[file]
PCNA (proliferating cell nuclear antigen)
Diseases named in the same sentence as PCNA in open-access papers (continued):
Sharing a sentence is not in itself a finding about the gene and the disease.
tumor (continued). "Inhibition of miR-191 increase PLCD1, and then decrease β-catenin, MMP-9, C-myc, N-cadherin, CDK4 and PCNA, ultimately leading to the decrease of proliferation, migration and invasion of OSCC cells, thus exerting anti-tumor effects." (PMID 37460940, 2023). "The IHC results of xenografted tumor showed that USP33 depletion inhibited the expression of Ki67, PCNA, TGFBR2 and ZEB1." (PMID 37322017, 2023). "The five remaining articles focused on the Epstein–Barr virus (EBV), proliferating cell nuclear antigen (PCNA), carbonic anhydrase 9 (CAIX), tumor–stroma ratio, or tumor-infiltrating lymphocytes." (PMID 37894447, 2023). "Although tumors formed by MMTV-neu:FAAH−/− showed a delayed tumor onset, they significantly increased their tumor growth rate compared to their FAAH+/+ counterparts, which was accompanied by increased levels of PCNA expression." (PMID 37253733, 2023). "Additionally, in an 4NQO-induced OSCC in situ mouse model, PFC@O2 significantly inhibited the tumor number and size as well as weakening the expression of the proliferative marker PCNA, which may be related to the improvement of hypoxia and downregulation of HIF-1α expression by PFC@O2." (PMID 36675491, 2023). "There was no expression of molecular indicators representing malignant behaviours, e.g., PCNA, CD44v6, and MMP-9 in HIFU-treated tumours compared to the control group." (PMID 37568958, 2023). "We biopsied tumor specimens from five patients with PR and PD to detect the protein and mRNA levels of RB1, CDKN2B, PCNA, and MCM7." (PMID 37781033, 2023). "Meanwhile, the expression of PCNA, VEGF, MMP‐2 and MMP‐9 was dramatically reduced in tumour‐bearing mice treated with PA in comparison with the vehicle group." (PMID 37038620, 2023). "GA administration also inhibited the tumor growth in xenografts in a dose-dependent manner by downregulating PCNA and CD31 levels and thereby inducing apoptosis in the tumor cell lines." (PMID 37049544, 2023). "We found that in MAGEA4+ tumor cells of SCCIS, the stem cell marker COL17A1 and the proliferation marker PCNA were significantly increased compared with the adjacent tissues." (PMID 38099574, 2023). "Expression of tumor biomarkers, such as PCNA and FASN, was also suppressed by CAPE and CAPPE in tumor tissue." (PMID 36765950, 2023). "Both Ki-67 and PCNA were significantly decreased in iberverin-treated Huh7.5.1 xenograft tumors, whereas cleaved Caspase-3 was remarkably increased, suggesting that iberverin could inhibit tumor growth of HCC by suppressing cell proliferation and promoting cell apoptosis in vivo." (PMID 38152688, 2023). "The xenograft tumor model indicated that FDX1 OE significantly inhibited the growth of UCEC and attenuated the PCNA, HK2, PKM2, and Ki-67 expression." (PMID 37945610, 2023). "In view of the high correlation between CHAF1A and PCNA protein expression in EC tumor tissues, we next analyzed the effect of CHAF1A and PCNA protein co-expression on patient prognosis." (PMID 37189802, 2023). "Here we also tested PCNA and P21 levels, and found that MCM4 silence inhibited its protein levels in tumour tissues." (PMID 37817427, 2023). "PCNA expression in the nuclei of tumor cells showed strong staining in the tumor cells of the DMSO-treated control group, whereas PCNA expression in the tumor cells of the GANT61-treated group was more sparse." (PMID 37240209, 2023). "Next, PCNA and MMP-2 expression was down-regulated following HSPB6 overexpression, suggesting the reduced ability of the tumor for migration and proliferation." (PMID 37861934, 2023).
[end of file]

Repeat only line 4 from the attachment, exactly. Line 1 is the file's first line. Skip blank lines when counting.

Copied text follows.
tumor (continued). "Inhibition of miR-191 increase PLCD1, and then decrease β-catenin, MMP-9, C-myc, N-cadherin, CDK4 and PCNA, ultimately leading to the decrease of proliferation, migration and invasion of OSCC cells, thus exerting anti-tumor effects." (PMID 37460940, 2023). "The IHC results of xenografted tumor showed that USP33 depletion inhibited the expression of Ki67, PCNA, TGFBR2 and ZEB1." (PMID 37322017, 2023). "The five remaining articles focused on the Epstein–Barr virus (EBV), proliferating cell nuclear antigen (PCNA), carbonic anhydrase 9 (CAIX), tumor–stroma ratio, or tumor-infiltrating lymphocytes." (PMID 37894447, 2023). "Although tumors formed by MMTV-neu:FAAH−/− showed a delayed tumor onset, they significantly increased their tumor growth rate compared to their FAAH+/+ counterparts, which was accompanied by increased levels of PCNA expression." (PMID 37253733, 2023). "Additionally, in an 4NQO-induced OSCC in situ mouse model, PFC@O2 significantly inhibited the tumor number and size as well as weakening the expression of the proliferative marker PCNA, which may be related to the improvement of hypoxia and downregulation of HIF-1α expression by PFC@O2." (PMID 36675491, 2023). "There was no expression of molecular indicators representing malignant behaviours, e.g., PCNA, CD44v6, and MMP-9 in HIFU-treated tumours compared to the control group." (PMID 37568958, 2023). "We biopsied tumor specimens from five patients with PR and PD to detect the protein and mRNA levels of RB1, CDKN2B, PCNA, and MCM7." (PMID 37781033, 2023). "Meanwhile, the expression of PCNA, VEGF, MMP‐2 and MMP‐9 was dramatically reduced in tumour‐bearing mice treated with PA in comparison with the vehicle group." (PMID 37038620, 2023). "GA administration also inhibited the tumor growth in xenografts in a dose-dependent manner by downregulating PCNA and CD31 levels and thereby inducing apoptosis in the tumor cell lines." (PMID 37049544, 2023). "We found that in MAGEA4+ tumor cells of SCCIS, the stem cell marker COL17A1 and the proliferation marker PCNA were significantly increased compared with the adjacent tissues." (PMID 38099574, 2023). "Expression of tumor biomarkers, such as PCNA and FASN, was also suppressed by CAPE and CAPPE in tumor tissue." (PMID 36765950, 2023). "Both Ki-67 and PCNA were significantly decreased in iberverin-treated Huh7.5.1 xenograft tumors, whereas cleaved Caspase-3 was remarkably increased, suggesting that iberverin could inhibit tumor growth of HCC by suppressing cell proliferation and promoting cell apoptosis in vivo." (PMID 38152688, 2023). "The xenograft tumor model indicated that FDX1 OE significantly inhibited the growth of UCEC and attenuated the PCNA, HK2, PKM2, and Ki-67 expression." (PMID 37945610, 2023). "In view of the high correlation between CHAF1A and PCNA protein expression in EC tumor tissues, we next analyzed the effect of CHAF1A and PCNA protein co-expression on patient prognosis." (PMID 37189802, 2023). "Here we also tested PCNA and P21 levels, and found that MCM4 silence inhibited its protein levels in tumour tissues." (PMID 37817427, 2023). "PCNA expression in the nuclei of tumor cells showed strong staining in the tumor cells of the DMSO-treated control group, whereas PCNA expression in the tumor cells of the GANT61-treated group was more sparse." (PMID 37240209, 2023). "Next, PCNA and MMP-2 expression was down-regulated following HSPB6 overexpression, suggesting the reduced ability of the tumor for migration and proliferation." (PMID 37861934, 2023).